Berlin School of Muslim Cultures and Societies and TOPOI Berlin, Visiting Fellow

2017

Centre for Anthropological Research on Museums and Heritage Berlin, Visiting Fellow

2016

University of Melbourne, Dyason Fellow

2016

Sydney Centre for the Foundations of Science, Visiting Fellow

2013

Fulbright Foundation, Postdoctoral Grant for Harvard University

2013

Fellowship, Aga Khan Program for Islamic Art and Architecture (MIT and Harvard University)

2011

Paul Mellon Centre for Studies in British Art, Research Grant

2011

Yale Center for British Art and Paul Mellon Centre for Studies in British Art, Visiting Fellow

2010    

British Academy, Small Research Grant

2008

Gerda Henkel Foundation, Doctoral grant

2007

AHRC Doctoral Award

  

Honours and Distinctions

2018

Jacob Bronowski Award Lecture for Science and the Arts, British Science Association

2018

Maurice Daumas Prize of theInternational Committee for the History of Technology for best article on the History of Technology 2018: ‘Photography’s Fits and Starts’, History of Photography, 40/3 (2016)

2016

Aby Warburg Prize for Early Career Researchers

 
 

Publications

 
 

Monographs and Edited Volumes

Fotografie und museales Wissen: William Henry Fox Talbot, das Altertum und die Absenz der Fotografie (Berlin, 2015)

The Absence of Photography: William Henry Fox Talbot (forthcoming, under contract with The University of Chicago Press)

with K. Singh (eds), Museum Storage and Meaning: Tales from the Crypt (London, 2017)

(ed.), What is Preservation? Diversifying Engagement with the Middle East’s material Past, Round Table, Review of Middle East Studies, 51/2 (2017)

with T. Dunkelgrün (eds), Photography, Antiquity, Scholarship, Special Issue, History of Photography, 40/3 (2016)

with K. Dean and C. Ramalingam (eds), William Henry Fox Talbot: Beyond Photography (New Haven/London, 2013)

Articles and Chapters

‘Hitting two Birds with One Stone: An Afterword on Archeology and the History of Science’, History of Science, 55/3 (2017), 383–91

‘Introduction: What is Preservation?’, Review of Middle East Studies, 51/2 (2017), 177–82

‘The Field in the Museum: Puzzling out Babylon in Berlin’, Osiris, 32 (2017), 264–85

‘Photography’s Fits and Starts: The Search for Antiquity and its Image in Victorian Britain’, History of Photography, 40/3 (2016), 250–66

‘Towards a History of Preservation Practices: Archaeology, Heritage and the History of Science’, Round Table on ‘Science Studies’, International Journal of Middle East Studies, 47/3 (2015), 574–9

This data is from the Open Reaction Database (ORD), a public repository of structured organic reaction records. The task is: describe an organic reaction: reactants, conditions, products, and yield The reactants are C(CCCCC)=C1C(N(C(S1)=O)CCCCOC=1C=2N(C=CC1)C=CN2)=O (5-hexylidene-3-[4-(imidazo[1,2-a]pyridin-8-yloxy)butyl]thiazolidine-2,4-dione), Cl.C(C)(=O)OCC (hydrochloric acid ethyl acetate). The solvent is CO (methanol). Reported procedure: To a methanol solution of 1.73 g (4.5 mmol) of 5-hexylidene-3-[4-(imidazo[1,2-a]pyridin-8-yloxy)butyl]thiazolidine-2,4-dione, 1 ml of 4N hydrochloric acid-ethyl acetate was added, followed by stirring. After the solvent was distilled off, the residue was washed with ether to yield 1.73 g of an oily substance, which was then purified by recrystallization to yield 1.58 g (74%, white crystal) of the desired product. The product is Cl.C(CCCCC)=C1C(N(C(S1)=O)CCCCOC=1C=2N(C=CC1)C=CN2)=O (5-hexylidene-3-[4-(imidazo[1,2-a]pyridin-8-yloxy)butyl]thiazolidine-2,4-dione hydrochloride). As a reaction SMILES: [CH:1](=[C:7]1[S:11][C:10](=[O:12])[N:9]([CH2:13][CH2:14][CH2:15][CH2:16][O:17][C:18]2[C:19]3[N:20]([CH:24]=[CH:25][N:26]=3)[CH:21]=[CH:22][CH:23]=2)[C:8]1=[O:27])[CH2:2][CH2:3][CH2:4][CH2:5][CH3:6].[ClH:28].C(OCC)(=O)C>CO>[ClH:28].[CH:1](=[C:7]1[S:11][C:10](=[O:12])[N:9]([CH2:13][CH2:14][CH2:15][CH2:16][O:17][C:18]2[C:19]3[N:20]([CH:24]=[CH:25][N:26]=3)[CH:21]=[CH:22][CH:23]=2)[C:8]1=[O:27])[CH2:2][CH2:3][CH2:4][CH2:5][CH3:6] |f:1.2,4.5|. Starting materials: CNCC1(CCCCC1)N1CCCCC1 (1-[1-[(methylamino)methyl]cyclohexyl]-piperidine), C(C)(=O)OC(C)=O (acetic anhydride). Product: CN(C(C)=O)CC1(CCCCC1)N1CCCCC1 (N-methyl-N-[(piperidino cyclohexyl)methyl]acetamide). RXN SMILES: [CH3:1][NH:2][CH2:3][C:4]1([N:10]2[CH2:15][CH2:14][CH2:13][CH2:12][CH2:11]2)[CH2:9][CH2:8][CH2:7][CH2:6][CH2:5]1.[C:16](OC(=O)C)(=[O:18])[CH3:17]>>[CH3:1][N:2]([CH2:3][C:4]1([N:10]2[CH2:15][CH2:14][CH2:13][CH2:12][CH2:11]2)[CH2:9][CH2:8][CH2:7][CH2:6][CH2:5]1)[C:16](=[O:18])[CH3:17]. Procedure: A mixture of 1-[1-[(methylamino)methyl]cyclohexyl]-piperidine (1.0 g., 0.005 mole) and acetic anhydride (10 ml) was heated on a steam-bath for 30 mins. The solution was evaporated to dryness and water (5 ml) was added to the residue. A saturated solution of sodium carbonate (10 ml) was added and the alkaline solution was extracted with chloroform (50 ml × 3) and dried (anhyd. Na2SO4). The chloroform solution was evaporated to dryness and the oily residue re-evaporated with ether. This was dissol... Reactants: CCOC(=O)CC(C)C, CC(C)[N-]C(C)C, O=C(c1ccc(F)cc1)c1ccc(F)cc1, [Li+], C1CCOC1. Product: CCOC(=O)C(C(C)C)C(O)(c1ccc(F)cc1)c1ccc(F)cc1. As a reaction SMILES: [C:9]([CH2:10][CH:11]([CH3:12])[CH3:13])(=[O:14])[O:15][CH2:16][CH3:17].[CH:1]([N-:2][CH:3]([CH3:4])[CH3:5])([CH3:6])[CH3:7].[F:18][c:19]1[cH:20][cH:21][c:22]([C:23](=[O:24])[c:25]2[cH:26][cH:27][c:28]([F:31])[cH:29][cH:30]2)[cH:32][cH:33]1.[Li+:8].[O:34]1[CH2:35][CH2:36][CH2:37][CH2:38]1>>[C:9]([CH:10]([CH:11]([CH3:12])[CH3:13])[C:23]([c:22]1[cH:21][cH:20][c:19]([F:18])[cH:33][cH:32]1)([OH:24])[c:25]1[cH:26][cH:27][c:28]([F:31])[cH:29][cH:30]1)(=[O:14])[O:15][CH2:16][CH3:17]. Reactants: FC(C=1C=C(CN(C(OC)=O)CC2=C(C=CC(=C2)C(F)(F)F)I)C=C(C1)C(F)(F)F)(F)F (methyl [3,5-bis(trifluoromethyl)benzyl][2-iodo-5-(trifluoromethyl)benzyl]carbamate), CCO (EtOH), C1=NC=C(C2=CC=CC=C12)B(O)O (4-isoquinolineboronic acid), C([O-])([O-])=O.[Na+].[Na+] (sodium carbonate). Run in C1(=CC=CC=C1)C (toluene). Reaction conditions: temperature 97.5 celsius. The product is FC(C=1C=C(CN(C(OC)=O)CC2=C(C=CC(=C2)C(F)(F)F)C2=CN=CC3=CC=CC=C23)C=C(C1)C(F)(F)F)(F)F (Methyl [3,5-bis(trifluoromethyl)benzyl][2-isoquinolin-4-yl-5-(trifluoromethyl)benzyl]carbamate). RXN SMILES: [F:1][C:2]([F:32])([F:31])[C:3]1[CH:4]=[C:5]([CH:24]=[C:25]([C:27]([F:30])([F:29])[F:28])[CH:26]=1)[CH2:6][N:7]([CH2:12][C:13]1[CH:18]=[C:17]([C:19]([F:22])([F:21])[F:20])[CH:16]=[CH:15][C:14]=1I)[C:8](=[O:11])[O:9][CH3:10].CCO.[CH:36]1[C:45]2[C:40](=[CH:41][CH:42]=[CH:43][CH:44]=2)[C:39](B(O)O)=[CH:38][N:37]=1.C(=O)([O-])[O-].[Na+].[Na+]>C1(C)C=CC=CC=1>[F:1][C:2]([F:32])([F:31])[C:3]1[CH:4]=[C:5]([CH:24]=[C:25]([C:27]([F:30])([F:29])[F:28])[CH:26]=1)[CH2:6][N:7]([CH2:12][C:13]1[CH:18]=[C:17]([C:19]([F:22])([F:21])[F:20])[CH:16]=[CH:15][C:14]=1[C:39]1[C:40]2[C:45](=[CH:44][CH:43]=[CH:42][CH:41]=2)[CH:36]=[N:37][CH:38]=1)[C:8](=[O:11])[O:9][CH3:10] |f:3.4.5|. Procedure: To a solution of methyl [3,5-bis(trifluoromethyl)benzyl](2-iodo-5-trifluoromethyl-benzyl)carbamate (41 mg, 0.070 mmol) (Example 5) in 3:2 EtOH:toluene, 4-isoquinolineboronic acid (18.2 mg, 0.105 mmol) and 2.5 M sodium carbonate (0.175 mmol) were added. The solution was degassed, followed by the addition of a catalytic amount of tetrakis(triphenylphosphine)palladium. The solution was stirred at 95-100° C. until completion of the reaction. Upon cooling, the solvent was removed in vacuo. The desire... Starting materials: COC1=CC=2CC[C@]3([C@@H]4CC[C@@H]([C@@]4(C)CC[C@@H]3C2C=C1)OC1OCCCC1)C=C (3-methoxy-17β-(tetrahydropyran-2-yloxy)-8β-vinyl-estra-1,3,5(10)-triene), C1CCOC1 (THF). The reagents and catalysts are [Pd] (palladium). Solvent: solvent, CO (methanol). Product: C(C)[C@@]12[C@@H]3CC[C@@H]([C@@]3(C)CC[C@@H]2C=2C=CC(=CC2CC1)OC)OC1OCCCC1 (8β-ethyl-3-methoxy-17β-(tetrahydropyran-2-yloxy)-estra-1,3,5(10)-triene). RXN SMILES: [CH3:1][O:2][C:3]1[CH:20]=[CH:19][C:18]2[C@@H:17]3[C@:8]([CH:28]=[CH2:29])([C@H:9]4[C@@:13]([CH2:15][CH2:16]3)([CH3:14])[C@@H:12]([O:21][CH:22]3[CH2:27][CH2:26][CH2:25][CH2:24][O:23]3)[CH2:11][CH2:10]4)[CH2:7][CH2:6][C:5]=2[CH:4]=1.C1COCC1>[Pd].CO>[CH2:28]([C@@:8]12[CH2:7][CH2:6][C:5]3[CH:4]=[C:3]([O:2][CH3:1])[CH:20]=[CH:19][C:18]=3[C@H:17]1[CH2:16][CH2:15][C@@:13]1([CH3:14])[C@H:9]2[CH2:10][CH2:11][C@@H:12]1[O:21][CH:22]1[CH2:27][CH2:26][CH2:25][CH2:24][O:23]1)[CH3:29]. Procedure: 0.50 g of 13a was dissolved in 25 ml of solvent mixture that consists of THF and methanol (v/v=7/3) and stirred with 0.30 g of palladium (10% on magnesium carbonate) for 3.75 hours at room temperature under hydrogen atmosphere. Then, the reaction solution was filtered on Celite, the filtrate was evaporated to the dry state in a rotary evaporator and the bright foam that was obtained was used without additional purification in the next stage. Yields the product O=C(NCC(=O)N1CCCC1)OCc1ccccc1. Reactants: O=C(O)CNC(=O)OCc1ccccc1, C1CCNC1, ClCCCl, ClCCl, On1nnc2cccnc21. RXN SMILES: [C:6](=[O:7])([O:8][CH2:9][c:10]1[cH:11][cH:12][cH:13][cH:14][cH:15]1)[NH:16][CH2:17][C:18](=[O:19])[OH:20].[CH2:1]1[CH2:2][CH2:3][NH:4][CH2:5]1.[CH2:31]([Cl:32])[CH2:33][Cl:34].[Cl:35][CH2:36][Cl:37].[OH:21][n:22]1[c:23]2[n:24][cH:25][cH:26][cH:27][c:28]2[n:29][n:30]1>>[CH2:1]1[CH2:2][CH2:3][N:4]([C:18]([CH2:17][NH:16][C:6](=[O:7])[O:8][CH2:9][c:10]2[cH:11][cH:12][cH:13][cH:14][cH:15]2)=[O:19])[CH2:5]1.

Reviews and Miscellaneous Publications

Conference review of 100 Histories of 100 Worlds in One Object. University of the West Indies, Mona, Kingston, Jamaica (9–13 Dec. 2019), Bulletin of the German Historical Institute London, 42/1 (2020)

Conference review of Ruins of Preservation. German Historical Institute London (11–12 July 2019), Bulletin of the German Historical Institute London, 42/1 (2020)

Review of S. Sheehi, The Arab Imago: A Social History of Portrait Photography, Critical Inquiry, 45/2 (2018), 545–6

Review of A. Behdad, Camera Orientalis: Reflections on Photography of the Middle East, Burlington Magazine, 160 (Aug., 2018), 705

Review of ‘Salt&Silver: Early Photography 1840-1860’, Tate Britain, Fotogeschichte, 35/137 (2015), 59–60

with C. Ramalingam, Conference review of William Henry Fox Talbot: Beyond photography, University of Cambridge (24–26 June 2010), H-Soz-u-Kult, 11 May 2011

Review of H. Bredekamp, B. Schneider and V. Dünkel (eds.), Das Technische Bild: Kompendium zu einer Stilgeschichte wissenschaftlicher Bilder, British Journal of the History of Science, 42 (2009), 611–2

‘Noch einmal von vorne: Drei neue Publikationen zur frühen Fotografie’, Reviews of G. Batchen, William Henry Fox Talbot; K. Jacobson, Odalisques & Arabesques: Orientalist Photography 1839-1925; and R. Taylor, Impressed by Light: British Photography from Paper Negatives, 1840–1860, Rundbrief Fotografie Neue Folge Heft 61 (March 2009), 19–23

‘Kunst, Nicht-Kunst’, Review of the exhibition catalogue, P.H. Emerson, National Media Museum, Bradford, Fotogeschichte, 27/104 (2007), 73–74